|userB@example.com ||UE-1B ||PoC AS, News server |
|userB@example.com ||UE-2B ||News server, Games server |
When a user B makes a registration with a first user equipment UE-1B, the items in the first line of the above table, i.e. the Public User Identity and the user equipment (referred e.g. with IP-address) are adopted from the registration information and stored in the first and second column of the table (see above). The system also extracts the capability information of the user equipment, determines the application servers that may be visited with the indicated capabilities, and inserts the names and/or addresses of the servers to the third column of the table. According to the invention, the table may then be used for checking whether a request targeted to the Public User Identity (userB@example.com) will be forwarded to AS e.g. PoC AS.
As illustrated in the above table, a user may register a Public User Identity via several different user equipment, and these user equipment may further be registered with different capabilities. For example, in the above example, a Public User Identity userB@example.com may register another user equipment UE-2B, and UE-1B and UE-2B may have different capabilities. In such case S-CSCF checks that at least one of the user equipments has the required capabilities.
In the described embodiment the service profile has been associated with IMS subscription of the terminating user. According to the nature of the session request, the service profile and the dynamic capabilities may be checked in respect of the originating user. This is illustrated in FIG. 9, where steps of a session setup of an originating user equipment UEA is shown. In the example the user of user equipment UEA wishes to contact a movie service platform ASA in order to watch a film. The user has registered via the user equipment UEA, but has not included a capability information element that indicates adequate media capabilities. In step 9.1 UEA sends an INVITE request addressed to ASA, and as in the procedure of FIG. 2, the request is forwarded (step 9.2) from the Proxy-Call Session Control Function (P-CSCFA) to the Serving Call Session Control Function (S-CSCFA) of the home network of user A. S-CSCFA implements the appropriate service logic and forwards the request to the movie server ASA. The movie server detects a mismatch between the capability of UEA but may already have processed the request and furthermore, may have generated an associated charging information related to the download. It is also possible that the movie server does not detect the mismatch, but begins to implement the requested procedures and returns (step 9.4) and acknowledgement of the request to S-CSCFA. When S-CSCFA detects the mismatch, it cancels the session setup and sends a notification the user equipment (step 9.6). However, at this stage the movie server may have already have generated both traffic and charging data related to the download operation. FIG. 10 illustrates the similar procedure enhanced with the present invention. In receiving the INVITE request, S-CSCFA retrieves the terminal capability information, and on the basis of it determines a mismatch between the requested service and the retrieved capability. S-CSCFA terminates the session setup and delivers (steps 9.5 and 9.6) a notification to the originating user equipment. The unnecessary traffic and charging operations are thus avoided.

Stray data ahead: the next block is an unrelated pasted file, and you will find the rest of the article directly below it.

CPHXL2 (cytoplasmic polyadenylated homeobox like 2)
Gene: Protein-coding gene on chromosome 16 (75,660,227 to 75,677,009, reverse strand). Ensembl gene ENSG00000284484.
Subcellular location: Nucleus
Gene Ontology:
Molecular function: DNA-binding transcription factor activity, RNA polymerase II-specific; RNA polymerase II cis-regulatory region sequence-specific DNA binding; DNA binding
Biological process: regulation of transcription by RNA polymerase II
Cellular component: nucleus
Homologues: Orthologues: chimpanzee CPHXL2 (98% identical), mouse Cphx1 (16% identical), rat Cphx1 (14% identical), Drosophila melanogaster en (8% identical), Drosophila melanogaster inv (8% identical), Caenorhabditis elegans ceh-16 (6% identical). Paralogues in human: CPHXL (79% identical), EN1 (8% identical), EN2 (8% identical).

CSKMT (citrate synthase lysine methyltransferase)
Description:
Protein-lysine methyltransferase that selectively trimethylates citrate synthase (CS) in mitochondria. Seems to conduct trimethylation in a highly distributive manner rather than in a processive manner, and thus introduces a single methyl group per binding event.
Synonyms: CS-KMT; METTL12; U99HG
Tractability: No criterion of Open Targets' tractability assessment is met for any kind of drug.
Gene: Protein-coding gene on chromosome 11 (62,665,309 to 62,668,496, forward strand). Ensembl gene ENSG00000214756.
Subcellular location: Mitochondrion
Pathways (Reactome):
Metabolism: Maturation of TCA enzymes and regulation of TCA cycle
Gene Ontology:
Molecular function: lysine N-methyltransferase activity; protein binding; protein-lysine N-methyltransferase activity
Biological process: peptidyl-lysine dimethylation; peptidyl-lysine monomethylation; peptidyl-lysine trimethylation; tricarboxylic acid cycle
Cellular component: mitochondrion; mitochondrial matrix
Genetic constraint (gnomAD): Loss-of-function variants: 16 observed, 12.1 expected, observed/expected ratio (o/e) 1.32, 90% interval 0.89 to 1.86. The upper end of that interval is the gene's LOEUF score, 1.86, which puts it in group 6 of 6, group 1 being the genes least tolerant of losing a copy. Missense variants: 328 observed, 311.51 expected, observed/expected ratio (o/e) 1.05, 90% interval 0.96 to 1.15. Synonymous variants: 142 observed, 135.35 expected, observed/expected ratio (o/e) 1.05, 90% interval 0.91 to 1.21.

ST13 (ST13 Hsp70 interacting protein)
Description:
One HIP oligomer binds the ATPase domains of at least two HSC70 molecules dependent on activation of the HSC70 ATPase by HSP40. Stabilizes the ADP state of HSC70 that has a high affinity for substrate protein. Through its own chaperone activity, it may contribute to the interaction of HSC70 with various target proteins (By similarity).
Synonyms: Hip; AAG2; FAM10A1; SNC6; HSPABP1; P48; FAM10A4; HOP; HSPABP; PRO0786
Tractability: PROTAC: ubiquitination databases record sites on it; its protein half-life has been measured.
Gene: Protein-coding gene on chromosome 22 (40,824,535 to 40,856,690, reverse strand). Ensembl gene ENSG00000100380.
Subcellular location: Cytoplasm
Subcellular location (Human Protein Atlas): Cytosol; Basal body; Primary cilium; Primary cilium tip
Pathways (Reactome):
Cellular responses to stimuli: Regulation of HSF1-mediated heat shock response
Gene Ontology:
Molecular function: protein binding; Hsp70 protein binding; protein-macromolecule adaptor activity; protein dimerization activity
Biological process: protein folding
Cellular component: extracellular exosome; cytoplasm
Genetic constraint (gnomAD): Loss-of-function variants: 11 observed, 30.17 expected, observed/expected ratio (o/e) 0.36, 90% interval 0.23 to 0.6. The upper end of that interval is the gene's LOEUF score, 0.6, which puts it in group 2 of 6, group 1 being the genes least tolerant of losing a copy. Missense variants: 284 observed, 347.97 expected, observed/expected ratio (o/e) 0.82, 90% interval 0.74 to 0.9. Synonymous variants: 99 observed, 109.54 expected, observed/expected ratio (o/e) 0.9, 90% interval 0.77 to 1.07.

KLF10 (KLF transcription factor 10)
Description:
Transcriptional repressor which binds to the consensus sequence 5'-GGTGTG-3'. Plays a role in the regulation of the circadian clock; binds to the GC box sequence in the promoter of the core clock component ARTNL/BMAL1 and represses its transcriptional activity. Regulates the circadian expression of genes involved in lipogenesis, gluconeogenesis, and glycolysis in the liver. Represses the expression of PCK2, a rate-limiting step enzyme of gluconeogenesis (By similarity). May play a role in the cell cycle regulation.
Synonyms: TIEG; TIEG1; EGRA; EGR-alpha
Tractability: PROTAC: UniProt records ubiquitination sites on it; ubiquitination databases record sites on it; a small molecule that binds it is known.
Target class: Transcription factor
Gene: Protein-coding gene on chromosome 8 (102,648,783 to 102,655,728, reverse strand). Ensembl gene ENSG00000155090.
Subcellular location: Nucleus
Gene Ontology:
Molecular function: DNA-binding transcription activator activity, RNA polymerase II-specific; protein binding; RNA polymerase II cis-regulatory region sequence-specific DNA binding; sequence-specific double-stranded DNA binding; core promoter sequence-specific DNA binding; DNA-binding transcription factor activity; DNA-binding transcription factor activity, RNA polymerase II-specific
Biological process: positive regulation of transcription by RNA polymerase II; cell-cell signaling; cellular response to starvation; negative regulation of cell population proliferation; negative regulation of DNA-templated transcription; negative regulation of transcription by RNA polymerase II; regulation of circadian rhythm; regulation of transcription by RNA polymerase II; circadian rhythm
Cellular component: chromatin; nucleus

To a person skilled in the art it is obvious that, as the technology advances, the inventive concept can be implemented in various ways. The invention and its embodiments are not limited to the examples described above but may vary within the scope of the claims.